Landscape in Devon

Devon has a diverse and special landscape, ranging from the open, windswept high moors of Dartmoor and Exmoor, the rugged coastlines of rocky cliffs and sweeping bays, secluded valleys, rolling hills of traditionally managed farmland, and settlements and buildings displaying its rich historic character. This variety is why so many people choose to visit and live in Devon.

However, landscape is more than just scenery; it is formed and influenced by a number of factors. Climate has played a role influencing how the land has been farmed and the plants that grow, and people have changed the landscape over the centuries through farming and by housing, roads and rail lines, and other modern developments. However, it is the underlying geology that influences the soils and the plants that grow, and the building materials that local communities have used. The hills, valleys and estuaries have been shaped by the geology and they in turn have shaped the pattern of human settlement we see today.

The uplands are dominated by the granite of Dartmoor and the sandstones, slates and other sedimentary rocks of Exmoor. Both of our National Parks have been strongly influenced by a period of mountain building caused by tectonic plate collision.

In the central belt of the county the Culm Measures of Carboniferous age, laid down between 290 and 354 million years ago. In contrast, limestone can be found along the south coast which dates back to the Devonian Period (417 – 354 million years ago), now supporting species rich grasslands and providing homes for the largest breeding colony of guillemots in southern England. Inland the iconic red soils are caused by the presence of iron oxide, laid down in the arid desert conditions of the Permian and Triassic periods, 290 to 206 million years ago.

Devon’s quality landscapes and geology are protected through national or international designations, and include two National Parks, five Areas of Outstanding Natural Beauty, and two World Heritage Sites, the Jurassic Coast being the only natural site in England. Although these protected landscapes are important, all landscapes in Devon have qualities and characteristics that are valued by visitors.

The geological processes that have shaped our county are still at work today, and our landscape is continually evolving and changing. Landscapes can offer aesthetic enjoyment, escapism, tranquillity, and a sense of belonging to an area with a distinct natural and cultural identity. Many landscapes in Devon inspire artists, writers and photographers whose work is enjoyed by all ages.

As you travel around Devon you are able to visit many places that reflect the County’s diverse and intriguing landscape.


Hope's Nose

Hope’s Nose to Walls Hill

The coastline from Hope’s Nose north to Walls Hill shows the connection between geology and wildlife and is of national importance…


Codden Hill

Codden Hill provides an excellent vantage point from which to see the surrounding features in the landscape that are related to…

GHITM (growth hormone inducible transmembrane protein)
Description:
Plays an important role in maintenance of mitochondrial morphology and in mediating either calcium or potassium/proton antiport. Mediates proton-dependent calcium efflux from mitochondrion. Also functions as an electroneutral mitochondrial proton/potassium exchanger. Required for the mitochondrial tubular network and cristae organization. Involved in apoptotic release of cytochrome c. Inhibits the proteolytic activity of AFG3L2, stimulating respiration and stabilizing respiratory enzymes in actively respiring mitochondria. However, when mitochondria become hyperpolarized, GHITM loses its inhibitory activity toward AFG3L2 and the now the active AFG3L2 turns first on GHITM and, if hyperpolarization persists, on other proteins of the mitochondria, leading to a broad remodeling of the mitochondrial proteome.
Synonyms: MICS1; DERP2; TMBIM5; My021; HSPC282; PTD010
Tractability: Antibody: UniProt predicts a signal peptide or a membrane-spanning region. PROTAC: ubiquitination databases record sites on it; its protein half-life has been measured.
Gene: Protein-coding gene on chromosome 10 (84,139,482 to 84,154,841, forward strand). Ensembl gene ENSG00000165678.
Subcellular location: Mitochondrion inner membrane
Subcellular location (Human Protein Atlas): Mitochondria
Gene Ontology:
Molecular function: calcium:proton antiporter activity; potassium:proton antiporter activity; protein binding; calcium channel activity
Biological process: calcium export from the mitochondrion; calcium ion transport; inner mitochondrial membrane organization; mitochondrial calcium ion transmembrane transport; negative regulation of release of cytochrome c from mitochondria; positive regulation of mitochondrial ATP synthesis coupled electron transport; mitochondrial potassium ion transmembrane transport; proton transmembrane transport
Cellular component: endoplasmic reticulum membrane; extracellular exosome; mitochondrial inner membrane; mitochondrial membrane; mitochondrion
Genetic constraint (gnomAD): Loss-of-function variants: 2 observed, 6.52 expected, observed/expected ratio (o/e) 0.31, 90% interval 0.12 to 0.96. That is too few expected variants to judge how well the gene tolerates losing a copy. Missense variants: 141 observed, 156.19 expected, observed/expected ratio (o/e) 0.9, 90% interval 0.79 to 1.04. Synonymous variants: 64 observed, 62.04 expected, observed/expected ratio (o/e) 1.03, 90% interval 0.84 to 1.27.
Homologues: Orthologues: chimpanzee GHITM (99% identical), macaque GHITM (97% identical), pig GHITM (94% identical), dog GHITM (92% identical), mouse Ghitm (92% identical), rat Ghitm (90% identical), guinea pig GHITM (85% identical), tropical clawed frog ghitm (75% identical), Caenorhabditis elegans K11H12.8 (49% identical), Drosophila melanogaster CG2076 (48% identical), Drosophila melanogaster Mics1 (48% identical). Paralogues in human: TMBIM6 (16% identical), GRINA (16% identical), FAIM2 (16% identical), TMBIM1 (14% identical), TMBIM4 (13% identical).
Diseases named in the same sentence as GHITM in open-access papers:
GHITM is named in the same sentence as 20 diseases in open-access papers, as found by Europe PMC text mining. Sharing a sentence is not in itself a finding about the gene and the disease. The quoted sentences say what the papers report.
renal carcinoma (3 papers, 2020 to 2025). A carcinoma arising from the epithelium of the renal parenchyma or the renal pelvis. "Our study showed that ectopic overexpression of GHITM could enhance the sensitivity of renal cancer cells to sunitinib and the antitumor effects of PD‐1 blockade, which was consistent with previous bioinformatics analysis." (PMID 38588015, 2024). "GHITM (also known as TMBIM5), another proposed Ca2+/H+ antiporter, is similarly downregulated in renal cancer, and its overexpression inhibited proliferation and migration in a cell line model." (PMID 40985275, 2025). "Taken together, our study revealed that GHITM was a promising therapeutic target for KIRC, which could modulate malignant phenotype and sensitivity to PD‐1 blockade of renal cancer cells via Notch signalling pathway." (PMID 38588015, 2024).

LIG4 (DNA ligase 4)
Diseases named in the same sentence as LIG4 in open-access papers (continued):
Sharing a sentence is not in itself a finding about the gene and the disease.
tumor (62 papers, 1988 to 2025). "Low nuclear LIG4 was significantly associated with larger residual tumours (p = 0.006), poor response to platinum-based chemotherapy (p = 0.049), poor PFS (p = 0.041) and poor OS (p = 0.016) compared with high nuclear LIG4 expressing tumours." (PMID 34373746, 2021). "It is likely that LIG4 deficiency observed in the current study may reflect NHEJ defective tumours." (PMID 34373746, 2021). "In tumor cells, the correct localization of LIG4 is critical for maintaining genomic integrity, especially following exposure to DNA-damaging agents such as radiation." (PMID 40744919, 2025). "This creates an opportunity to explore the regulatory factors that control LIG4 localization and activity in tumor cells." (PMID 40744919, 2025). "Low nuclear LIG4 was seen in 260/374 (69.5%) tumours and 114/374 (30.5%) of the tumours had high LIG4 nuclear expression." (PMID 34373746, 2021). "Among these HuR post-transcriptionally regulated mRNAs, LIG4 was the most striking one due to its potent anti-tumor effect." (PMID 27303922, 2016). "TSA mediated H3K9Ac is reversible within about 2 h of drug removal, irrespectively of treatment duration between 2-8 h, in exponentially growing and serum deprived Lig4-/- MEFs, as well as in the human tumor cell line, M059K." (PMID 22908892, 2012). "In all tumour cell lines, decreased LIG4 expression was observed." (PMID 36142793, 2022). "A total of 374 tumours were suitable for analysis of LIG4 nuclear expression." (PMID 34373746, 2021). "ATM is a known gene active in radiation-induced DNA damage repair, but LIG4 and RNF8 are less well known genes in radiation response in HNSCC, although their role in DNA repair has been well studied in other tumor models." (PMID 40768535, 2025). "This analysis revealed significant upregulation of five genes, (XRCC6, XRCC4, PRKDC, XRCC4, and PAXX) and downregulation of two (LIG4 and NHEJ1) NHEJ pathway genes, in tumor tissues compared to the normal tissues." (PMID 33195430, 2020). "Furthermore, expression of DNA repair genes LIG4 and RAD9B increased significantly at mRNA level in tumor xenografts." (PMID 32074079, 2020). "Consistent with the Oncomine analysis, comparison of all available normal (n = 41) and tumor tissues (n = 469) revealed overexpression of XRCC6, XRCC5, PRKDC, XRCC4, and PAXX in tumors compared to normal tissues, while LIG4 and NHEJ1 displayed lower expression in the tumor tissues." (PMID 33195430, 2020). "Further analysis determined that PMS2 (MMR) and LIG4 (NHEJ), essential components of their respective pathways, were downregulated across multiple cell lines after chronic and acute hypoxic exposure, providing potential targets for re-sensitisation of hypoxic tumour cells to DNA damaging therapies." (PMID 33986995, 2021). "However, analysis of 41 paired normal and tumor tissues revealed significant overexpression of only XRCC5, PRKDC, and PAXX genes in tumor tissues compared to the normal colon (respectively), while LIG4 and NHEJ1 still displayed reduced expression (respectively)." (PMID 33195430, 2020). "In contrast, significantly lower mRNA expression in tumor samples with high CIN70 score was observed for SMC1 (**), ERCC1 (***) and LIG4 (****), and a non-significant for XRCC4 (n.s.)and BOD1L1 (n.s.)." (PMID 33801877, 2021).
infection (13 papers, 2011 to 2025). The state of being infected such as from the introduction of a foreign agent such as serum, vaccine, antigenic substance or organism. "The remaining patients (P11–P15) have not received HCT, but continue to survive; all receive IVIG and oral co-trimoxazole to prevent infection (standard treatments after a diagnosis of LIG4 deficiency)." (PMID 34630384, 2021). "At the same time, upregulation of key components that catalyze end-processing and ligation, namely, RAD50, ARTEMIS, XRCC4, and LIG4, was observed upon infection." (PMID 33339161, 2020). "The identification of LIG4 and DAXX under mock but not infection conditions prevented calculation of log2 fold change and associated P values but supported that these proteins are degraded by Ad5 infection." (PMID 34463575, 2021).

Daddy Hole Plain

Daddyhole Plain

The coastal headland comprises impressive coves, cliffs, foreshore and quarry exposures. Daddyhole Cove, together with a small quarry at Triangle…



Lundy is an island in the Bristol Channel, lying only 18 kilometres from mainland Devon. It is just five and a…

Photo by Guy Wareham

Blackingstone Rock

Blackingstone Rock is a large tor situated in the eastern part of Dartmoor National Park.  It exhibits many of the typical…

(C) B Gamble-Cornwall County Council

Morwellham Quay

Much of the Tamar Valley in West Devon was once home to a thriving mining industry. This industry needed a transport…

Barricane Beach by Pauline E

Woolacombe to Ilfracombe

Devon’s coastline shows some spectacular geology and this is certainly true between Woolacombe and Ilfracombe.

Woolacombe itself is home to an impressive…

Combe Martin Bay by Sarah Charlesworth

Combe Martin Bay to Hele Bay

Commencing within Exmoor National Park, this beautiful stretch of coastline reveals some dramatic geology of the Devonian age. There are a…

The River Exe by Bill Boaden

Brampford Speke

This site is an ideal and beautiful location to see the River Exe as it snakes its way through the Exe…

Sidmouth by Derek Harper

Sidmouth to Beer Coast

Between Sidmouth and Beer the geology is strongly influenced by a gentle easterly dip in the layers of the rocks that…

Ladram Bay by Robin Lucas

Ladram Bay to Sidmouth

The views from Ladram Bay to Sidmouth are some of the most dramatic on the East Devon coastline. Both Ladram Bay…

Photo by Derek Harper

Start Point to Prawle Point

Start Point to Prawle Point is a truly beautiful stretch of south Devon coastline. It is underlain by rocks that are…

Beer Quarry Caves by John Scott

Beer Quarry Caves

Beer Quarry Caves provide a fascinating insight into the geology of East Devon, where a unique limestone was formed on the…